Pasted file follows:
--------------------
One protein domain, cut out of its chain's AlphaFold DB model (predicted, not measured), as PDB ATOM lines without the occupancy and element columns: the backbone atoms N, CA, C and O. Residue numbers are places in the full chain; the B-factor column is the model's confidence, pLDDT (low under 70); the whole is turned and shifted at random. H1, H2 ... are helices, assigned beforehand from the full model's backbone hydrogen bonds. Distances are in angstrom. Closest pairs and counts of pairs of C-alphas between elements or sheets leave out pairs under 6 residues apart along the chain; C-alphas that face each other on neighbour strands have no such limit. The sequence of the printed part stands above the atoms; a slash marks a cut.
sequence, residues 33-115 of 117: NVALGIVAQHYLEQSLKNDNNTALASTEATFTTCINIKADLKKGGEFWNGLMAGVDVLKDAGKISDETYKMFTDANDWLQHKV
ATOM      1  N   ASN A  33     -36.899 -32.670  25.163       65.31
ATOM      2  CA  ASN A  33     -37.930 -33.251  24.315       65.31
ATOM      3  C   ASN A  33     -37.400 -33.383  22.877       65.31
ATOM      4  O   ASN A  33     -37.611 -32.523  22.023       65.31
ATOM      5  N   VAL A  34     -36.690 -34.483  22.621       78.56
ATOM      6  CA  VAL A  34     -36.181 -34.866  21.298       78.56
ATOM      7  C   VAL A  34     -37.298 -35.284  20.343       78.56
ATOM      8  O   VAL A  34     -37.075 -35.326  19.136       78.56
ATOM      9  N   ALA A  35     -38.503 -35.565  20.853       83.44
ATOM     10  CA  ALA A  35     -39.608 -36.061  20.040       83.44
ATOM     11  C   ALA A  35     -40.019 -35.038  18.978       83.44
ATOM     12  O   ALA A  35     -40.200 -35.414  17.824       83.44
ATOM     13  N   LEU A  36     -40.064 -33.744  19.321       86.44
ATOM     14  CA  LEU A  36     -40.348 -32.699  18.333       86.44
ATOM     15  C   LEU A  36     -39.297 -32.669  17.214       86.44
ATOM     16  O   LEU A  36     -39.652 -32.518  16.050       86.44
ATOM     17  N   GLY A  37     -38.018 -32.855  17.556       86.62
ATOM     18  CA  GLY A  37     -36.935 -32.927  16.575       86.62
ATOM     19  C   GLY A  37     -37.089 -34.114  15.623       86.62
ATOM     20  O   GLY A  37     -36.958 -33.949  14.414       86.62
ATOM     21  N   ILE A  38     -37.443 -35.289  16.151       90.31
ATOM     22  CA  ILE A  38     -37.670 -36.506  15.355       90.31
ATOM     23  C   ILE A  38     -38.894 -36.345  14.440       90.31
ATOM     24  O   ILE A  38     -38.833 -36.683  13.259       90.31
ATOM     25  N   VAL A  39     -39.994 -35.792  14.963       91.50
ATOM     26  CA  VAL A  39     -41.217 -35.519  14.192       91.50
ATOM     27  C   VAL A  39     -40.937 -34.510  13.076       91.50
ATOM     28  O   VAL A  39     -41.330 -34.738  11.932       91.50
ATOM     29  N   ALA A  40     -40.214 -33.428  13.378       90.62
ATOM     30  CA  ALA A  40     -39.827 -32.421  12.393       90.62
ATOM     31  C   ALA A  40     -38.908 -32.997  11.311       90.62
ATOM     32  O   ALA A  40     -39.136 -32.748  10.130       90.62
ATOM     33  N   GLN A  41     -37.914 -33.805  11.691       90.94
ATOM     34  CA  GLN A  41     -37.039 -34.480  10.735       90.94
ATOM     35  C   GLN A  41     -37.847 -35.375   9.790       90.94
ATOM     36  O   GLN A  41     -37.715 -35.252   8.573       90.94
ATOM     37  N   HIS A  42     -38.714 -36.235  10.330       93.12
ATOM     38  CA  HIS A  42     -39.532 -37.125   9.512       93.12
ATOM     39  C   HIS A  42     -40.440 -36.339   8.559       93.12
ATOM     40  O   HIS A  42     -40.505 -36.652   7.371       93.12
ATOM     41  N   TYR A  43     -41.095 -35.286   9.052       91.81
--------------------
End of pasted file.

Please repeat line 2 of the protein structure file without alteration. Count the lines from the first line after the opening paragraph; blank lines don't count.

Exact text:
ATOM      1  N   ASN A  33     -36.899 -32.670  25.163       65.31